With the release of 'Lenny' - the latest stable branch of Debian GNU/Linux - on Saturday (yes, that's Valentine's day - don't forget!), Tom Callway speaks to the head of the Debian project, Steve MacIntyre.
Why is the imminent release of Lenny a good thing for the Debian community?
It's the focus of lots of the work we've been doing for the last two years or so, with many new and updated versions of everybody's favourite packages. We've translated more of our packages into more languages, and (as ever!) there are more packages available. That means we can cover more people's needs, from home laptop or desktop system through to universities running massive scientific clusters and businesses depending on a very solid platform for their servers.
Many members of our community are happy to run from our testing and unstable branches, but the stable releases are very important to the rest where they trust us to just make things work and keep them working.
Why should enterprises using Debian be excited about the release of Lenny? What are the benefits of upgrading from Etch?
Enterprises will benefit most from the updates in key packages that affect them. Obviously, new kernels and drivers will add support for newer systems than we could support in Etch. New versions of office software and web browsers will give bonuses on the desktop. There are a whole host of updates for servers too, for example in virtualisation and database packages.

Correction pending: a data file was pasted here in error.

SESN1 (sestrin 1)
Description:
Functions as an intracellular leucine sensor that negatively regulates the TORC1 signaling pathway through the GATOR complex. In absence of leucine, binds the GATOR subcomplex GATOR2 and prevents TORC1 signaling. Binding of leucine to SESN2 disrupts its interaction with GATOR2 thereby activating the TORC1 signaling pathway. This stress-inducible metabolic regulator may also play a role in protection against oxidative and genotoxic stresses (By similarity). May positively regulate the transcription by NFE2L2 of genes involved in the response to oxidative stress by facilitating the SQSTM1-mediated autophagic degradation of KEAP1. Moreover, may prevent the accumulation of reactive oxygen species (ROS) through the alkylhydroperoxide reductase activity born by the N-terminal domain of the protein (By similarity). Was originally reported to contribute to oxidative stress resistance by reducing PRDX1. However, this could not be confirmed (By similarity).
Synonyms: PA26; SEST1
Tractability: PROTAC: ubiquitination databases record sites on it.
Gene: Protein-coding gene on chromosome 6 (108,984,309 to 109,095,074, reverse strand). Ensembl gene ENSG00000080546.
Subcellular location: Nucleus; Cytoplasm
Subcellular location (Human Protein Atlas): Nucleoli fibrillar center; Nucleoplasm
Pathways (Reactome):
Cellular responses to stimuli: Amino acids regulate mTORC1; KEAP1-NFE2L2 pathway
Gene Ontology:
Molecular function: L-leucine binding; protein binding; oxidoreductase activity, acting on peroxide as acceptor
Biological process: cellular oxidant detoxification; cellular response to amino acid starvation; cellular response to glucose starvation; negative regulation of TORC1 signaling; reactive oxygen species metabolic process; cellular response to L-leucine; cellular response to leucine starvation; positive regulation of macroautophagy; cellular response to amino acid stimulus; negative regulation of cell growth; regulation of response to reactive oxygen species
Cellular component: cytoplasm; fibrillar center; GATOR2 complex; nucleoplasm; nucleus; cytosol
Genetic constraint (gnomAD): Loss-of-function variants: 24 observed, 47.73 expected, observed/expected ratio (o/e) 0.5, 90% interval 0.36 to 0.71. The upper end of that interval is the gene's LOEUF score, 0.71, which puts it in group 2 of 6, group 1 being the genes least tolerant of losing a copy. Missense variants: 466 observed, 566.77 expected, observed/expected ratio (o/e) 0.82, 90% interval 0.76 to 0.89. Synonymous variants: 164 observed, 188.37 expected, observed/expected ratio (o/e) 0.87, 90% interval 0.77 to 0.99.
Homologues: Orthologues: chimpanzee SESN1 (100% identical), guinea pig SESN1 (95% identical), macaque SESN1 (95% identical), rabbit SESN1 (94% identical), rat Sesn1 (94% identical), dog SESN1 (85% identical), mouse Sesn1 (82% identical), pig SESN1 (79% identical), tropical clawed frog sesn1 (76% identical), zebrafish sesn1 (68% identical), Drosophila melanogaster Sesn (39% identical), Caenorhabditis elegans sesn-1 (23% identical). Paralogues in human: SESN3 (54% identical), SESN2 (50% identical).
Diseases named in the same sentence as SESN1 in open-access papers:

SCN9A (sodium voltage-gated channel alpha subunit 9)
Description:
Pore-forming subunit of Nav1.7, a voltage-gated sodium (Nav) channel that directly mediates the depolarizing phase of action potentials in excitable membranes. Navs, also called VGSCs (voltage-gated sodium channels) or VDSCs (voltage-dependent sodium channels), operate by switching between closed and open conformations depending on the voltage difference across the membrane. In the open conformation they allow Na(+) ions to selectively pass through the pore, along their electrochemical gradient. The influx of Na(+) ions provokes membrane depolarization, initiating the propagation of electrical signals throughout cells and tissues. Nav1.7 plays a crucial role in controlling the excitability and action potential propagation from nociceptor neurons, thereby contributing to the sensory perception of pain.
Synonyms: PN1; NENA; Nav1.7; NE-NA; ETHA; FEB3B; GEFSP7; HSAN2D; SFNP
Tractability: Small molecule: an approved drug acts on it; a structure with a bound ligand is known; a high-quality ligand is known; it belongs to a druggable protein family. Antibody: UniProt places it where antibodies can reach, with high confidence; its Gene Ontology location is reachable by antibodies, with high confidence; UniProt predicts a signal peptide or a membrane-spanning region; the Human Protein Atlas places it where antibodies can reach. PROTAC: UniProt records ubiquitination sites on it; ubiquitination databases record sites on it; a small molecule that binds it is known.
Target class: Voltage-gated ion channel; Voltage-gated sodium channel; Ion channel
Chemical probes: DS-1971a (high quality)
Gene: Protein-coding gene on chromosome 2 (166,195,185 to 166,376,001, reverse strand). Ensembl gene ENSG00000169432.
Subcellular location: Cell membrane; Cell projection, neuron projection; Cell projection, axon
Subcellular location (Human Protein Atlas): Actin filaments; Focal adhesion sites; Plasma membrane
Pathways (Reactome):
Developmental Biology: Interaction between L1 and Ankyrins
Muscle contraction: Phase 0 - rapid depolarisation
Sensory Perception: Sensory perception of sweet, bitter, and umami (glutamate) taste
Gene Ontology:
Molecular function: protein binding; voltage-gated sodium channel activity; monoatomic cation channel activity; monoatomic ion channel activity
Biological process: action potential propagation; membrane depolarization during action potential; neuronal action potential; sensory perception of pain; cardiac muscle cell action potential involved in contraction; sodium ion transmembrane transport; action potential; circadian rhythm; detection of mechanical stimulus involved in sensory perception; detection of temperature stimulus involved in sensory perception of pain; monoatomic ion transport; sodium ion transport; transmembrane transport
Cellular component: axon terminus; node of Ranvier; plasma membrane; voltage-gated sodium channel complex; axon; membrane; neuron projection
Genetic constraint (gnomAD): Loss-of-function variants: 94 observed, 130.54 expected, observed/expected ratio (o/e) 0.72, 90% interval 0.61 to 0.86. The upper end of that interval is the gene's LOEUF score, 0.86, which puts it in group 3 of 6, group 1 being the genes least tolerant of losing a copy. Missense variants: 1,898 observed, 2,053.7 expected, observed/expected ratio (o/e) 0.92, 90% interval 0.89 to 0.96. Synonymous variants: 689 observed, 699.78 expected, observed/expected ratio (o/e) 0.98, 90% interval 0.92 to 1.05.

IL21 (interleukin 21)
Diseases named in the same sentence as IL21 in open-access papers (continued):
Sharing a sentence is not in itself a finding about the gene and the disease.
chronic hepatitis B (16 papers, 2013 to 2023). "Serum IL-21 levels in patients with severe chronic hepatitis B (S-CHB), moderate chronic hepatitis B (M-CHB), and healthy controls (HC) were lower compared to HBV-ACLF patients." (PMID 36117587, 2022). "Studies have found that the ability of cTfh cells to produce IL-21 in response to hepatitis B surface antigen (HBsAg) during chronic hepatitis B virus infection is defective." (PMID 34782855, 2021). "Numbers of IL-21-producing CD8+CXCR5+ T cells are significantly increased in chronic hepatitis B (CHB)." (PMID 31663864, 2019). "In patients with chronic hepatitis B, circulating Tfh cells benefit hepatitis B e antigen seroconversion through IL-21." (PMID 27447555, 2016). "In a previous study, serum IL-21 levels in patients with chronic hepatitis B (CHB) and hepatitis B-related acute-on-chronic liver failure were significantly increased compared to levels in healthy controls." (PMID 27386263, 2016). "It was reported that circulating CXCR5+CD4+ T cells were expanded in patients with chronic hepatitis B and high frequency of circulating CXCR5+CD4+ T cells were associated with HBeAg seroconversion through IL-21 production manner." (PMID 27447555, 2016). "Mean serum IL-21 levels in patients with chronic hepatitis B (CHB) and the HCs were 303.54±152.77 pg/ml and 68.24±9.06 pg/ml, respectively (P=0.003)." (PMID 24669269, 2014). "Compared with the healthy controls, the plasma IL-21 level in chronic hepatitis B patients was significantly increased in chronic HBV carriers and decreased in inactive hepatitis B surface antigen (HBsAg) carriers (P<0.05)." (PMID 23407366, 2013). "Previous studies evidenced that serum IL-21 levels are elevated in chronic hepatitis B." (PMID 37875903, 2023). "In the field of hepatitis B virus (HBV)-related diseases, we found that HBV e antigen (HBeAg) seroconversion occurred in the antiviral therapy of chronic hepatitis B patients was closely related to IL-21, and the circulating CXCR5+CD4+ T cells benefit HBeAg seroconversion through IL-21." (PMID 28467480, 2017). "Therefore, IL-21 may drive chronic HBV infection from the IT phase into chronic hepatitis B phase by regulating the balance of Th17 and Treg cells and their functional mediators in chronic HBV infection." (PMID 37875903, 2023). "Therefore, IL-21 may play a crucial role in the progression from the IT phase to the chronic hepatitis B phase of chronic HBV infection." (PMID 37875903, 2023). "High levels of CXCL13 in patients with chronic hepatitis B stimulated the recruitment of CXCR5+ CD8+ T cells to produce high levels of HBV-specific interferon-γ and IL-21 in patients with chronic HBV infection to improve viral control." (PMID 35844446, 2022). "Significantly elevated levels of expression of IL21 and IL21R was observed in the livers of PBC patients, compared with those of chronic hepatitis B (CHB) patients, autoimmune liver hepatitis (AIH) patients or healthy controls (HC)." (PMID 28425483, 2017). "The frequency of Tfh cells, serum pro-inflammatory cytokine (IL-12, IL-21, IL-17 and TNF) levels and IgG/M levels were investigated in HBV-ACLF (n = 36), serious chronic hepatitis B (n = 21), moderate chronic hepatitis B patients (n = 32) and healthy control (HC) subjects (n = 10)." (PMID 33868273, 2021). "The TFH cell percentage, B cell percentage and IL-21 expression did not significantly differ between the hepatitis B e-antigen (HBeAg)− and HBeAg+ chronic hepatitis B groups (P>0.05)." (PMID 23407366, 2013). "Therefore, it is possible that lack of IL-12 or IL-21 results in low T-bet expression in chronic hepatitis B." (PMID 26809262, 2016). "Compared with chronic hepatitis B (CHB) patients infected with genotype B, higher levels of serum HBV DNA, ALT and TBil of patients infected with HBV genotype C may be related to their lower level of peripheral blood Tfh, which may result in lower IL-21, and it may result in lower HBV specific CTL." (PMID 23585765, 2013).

I can't do the whole thing justice in just a couple of paragraphs here! For a more complete list of the updates, we have a big summary in the Debian wiki
Why is the release of Lenny a good thing for downstream Linux distros like Ubuntu?
Well, that depends on how each of those distros work. There is quite a split here: many of them take packages from our unstable repository already, so won't necessarily be *directly* affected by Lenny.
However, once we've made the release we will be free to do larger, more disruptive changes in unstable that they will benefit from. Of course, there are lots of other distros who like to build on top of our stable releases and just make their own minor changes. For these folks, they all suddenly get major upgrades in the hardware support and applications that they're using for the base. I would hope that all the derived distros will be happy here, but I can't guarantee that!